Choctaw Nation of Oklahoma

The Great Seal of the Choctaw Nation

Joseph Don Harris

Leon Harris Leon Harris

posted on December 7, 2010

I am looking for information on my real last name. My family received the last name of Harris when they became American citizens, but I want to know what our family name was before that. My grandfather’s name was Joseph Don Harris, of Moore Oklahoma, his children were, David, Don, Phillip, Shiela, Russle, and Robert (Rocky). Any assistance in finding further genealogy, including our original last name, would be greatly appreciated.

suzanne hamlet shatto suzanne hamlet shatto

posted on December 7, 2010

i don’t understand. are you looking for immigration papers? information on a possible native name? this is not clear at all. and your names are very common. there are no dates or spouse in your post either.

immigration papers are called first and second papers. people usually filed them in courts to show intention the immigrate and residency. those are mostly found in local courts. the state archives or state historical commission would probably be able to guide you to documents about your ancestors.

now, in case this is an inquiry about a native name, you would have to do your family’s genealogy. i have generally found that tracing an ancestor is easier if i start with the death and work backwards. state vital records usually have birth and death records. there might be an obituary. you can probably find this through the interlibrary loan program. see your local public library for that. there might be a cemetery record.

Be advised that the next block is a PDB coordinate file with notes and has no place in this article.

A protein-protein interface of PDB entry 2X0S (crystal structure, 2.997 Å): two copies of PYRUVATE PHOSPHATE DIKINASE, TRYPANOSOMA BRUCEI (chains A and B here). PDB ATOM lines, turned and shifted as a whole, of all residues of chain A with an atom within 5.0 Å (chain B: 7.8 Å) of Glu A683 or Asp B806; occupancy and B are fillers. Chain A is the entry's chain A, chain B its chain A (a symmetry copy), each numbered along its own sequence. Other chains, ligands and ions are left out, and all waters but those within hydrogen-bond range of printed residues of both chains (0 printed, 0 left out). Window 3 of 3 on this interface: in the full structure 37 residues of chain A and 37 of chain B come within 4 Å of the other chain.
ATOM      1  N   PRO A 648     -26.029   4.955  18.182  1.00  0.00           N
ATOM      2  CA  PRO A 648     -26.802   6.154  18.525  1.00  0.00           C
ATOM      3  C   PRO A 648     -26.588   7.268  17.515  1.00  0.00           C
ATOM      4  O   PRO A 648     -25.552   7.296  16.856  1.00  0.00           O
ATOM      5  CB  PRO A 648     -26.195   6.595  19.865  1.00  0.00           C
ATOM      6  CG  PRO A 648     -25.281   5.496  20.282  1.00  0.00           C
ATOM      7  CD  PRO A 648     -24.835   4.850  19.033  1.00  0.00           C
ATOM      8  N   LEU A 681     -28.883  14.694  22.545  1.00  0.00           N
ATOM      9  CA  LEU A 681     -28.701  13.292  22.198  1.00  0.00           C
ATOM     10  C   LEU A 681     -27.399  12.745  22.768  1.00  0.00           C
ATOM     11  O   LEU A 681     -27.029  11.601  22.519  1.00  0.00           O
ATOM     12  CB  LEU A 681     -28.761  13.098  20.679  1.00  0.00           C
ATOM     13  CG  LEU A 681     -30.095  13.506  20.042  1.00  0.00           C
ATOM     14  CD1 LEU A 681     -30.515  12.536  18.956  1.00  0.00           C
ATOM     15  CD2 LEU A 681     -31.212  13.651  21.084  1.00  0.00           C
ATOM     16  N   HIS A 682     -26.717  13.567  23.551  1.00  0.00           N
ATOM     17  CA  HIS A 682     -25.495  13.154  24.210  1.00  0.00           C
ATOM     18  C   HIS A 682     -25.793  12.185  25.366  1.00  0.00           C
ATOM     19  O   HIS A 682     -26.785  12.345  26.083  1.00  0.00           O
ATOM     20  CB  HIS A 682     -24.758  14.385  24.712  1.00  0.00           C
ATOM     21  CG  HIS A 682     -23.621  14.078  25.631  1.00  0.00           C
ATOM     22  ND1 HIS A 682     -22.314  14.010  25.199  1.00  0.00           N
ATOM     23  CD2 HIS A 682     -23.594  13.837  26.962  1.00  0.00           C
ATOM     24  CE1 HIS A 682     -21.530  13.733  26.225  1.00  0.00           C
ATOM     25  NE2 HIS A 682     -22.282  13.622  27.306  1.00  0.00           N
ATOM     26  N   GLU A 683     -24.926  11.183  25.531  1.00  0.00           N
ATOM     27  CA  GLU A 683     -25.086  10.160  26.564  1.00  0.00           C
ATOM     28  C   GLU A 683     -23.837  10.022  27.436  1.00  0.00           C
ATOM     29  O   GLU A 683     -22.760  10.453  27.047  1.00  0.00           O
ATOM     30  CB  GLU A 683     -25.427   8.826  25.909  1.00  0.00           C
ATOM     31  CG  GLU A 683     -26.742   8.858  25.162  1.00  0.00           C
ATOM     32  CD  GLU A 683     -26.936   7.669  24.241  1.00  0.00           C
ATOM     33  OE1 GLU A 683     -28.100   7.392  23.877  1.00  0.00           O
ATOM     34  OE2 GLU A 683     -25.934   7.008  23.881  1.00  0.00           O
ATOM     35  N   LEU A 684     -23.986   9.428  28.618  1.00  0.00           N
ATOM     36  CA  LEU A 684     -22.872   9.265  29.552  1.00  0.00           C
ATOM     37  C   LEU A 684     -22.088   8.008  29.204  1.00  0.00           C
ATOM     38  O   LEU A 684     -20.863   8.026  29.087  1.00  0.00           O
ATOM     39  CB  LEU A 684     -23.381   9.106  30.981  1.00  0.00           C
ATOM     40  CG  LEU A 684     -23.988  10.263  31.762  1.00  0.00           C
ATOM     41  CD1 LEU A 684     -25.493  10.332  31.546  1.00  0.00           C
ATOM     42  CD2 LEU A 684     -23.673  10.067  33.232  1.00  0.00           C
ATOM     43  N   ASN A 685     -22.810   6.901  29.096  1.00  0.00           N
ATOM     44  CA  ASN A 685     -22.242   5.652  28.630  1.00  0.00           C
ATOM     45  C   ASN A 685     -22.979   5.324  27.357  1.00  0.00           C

start with yourself, get your birth certificate,then get your parents’ birth certificates and marriage license. then you might have more information to find about your grandfather.

if you get stuck on someone who passed away after 1/1/1937, you can ask for their social security application. sometimes people filed delayed birth certificates to prove age. if you ask for a birth certificate from the state vital records, be sure and tell them there might be a delayed birth certificate.

when you get down to the 1896-1906 time period, look for your relatives in the dawes roll to see if they applied for enrollment. if they did, get a copy of the application, testimony and census card.
oklahoma historical society might have this.
NARA has a copy fort worth office.

genealogists use names, dates, locations, children and spouses to match records. if you have a common